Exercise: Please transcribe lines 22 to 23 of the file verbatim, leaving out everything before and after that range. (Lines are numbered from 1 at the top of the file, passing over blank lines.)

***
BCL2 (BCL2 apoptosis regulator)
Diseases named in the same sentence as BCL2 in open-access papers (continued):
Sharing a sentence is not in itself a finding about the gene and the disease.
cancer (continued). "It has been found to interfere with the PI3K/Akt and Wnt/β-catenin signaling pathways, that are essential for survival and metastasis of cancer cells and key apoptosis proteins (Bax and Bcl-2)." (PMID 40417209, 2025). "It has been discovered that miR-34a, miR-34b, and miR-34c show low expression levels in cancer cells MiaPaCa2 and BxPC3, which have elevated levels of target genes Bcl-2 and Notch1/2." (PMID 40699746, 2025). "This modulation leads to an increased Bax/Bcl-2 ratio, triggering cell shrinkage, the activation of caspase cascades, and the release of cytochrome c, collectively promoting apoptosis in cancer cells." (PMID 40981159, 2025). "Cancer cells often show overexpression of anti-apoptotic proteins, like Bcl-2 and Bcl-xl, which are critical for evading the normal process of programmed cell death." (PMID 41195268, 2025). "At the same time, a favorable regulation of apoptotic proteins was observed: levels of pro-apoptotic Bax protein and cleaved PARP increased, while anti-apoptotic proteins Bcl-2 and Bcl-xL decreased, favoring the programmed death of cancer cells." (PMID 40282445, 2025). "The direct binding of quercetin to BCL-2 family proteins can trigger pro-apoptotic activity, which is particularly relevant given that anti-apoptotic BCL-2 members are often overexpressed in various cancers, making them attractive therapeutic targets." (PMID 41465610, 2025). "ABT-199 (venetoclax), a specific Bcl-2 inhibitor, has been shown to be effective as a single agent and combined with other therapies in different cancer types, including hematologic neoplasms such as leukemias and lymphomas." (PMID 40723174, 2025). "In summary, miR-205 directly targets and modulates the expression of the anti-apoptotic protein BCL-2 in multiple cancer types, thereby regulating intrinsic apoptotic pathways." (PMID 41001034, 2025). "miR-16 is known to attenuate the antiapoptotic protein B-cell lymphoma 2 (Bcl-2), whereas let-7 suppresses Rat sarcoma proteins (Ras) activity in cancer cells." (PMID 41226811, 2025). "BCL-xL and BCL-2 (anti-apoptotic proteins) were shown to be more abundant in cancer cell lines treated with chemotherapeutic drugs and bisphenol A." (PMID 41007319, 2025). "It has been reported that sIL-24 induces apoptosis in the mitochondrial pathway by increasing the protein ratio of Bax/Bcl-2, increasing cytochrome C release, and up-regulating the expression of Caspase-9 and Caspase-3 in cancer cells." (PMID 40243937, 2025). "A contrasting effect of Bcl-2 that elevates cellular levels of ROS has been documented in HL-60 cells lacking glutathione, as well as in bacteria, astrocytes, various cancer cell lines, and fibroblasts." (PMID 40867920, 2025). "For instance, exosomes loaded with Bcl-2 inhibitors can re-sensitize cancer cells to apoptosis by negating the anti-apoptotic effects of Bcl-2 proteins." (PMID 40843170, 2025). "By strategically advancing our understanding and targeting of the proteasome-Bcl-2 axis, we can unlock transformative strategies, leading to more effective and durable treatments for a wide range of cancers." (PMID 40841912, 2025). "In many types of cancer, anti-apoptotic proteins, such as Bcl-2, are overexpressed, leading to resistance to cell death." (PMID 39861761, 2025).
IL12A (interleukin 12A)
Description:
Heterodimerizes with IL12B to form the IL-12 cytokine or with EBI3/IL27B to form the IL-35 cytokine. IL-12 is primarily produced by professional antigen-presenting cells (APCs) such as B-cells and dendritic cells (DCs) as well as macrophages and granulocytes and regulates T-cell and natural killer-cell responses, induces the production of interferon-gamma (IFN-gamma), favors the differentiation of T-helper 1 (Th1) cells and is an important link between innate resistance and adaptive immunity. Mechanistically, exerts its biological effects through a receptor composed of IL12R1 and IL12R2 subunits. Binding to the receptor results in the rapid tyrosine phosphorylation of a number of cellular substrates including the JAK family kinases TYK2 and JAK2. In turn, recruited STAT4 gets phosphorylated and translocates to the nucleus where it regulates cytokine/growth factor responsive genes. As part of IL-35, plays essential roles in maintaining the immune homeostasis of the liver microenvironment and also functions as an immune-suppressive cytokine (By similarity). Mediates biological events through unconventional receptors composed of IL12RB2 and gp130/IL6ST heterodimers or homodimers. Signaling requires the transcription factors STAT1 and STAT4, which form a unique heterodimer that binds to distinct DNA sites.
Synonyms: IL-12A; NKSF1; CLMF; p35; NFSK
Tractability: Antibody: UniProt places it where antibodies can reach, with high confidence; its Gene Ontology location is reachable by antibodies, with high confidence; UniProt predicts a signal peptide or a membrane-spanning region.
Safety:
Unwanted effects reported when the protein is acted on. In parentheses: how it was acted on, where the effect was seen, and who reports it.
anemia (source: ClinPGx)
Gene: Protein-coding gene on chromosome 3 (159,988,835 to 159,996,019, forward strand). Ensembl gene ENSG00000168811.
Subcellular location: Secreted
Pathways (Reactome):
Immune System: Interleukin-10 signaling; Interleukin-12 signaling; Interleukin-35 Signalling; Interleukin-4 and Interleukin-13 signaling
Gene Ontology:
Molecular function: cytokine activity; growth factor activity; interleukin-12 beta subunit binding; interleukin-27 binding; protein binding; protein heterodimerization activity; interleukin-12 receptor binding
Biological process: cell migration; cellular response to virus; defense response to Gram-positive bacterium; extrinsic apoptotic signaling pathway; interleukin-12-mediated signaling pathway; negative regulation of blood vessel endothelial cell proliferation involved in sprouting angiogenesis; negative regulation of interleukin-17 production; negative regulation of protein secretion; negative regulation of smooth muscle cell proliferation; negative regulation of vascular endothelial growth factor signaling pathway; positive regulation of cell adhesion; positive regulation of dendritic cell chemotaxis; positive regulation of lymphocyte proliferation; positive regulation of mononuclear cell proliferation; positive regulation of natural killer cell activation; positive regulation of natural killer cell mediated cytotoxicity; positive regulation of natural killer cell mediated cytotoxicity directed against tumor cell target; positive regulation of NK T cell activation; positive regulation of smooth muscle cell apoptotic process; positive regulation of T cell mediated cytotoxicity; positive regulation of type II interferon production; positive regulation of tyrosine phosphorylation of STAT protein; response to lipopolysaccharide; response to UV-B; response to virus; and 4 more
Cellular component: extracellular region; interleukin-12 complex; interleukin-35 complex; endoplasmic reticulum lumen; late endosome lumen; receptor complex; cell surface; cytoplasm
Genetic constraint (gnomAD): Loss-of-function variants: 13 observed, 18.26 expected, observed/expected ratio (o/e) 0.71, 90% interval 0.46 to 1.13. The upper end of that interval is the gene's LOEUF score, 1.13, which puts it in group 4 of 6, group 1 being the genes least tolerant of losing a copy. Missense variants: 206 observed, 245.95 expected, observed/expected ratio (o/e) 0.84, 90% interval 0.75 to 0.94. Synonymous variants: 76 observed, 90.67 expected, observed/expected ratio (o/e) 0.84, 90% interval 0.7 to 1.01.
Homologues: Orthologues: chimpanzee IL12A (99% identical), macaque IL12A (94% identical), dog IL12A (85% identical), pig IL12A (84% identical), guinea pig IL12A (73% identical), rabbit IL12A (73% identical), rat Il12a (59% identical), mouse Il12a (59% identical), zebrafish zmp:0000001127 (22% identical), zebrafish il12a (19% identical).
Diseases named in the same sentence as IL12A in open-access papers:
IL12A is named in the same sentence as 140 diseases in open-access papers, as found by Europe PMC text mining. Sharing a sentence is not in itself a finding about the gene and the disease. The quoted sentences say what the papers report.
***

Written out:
Homologues: Orthologues: chimpanzee IL12A (99% identical), macaque IL12A (94% identical), dog IL12A (85% identical), pig IL12A (84% identical), guinea pig IL12A (73% identical), rabbit IL12A (73% identical), rat Il12a (59% identical), mouse Il12a (59% identical), zebrafish zmp:0000001127 (22% identical), zebrafish il12a (19% identical).
Diseases named in the same sentence as IL12A in open-access papers: